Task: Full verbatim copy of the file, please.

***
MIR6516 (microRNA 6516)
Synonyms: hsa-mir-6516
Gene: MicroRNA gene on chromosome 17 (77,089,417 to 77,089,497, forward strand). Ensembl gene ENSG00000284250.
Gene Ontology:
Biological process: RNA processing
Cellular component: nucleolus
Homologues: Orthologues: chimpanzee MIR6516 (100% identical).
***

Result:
MIR6516 (microRNA 6516)
Synonyms: hsa-mir-6516
Gene: MicroRNA gene on chromosome 17 (77,089,417 to 77,089,497, forward strand). Ensembl gene ENSG00000284250.
Gene Ontology:
Biological process: RNA processing
Cellular component: nucleolus
Homologues: Orthologues: chimpanzee MIR6516 (100% identical).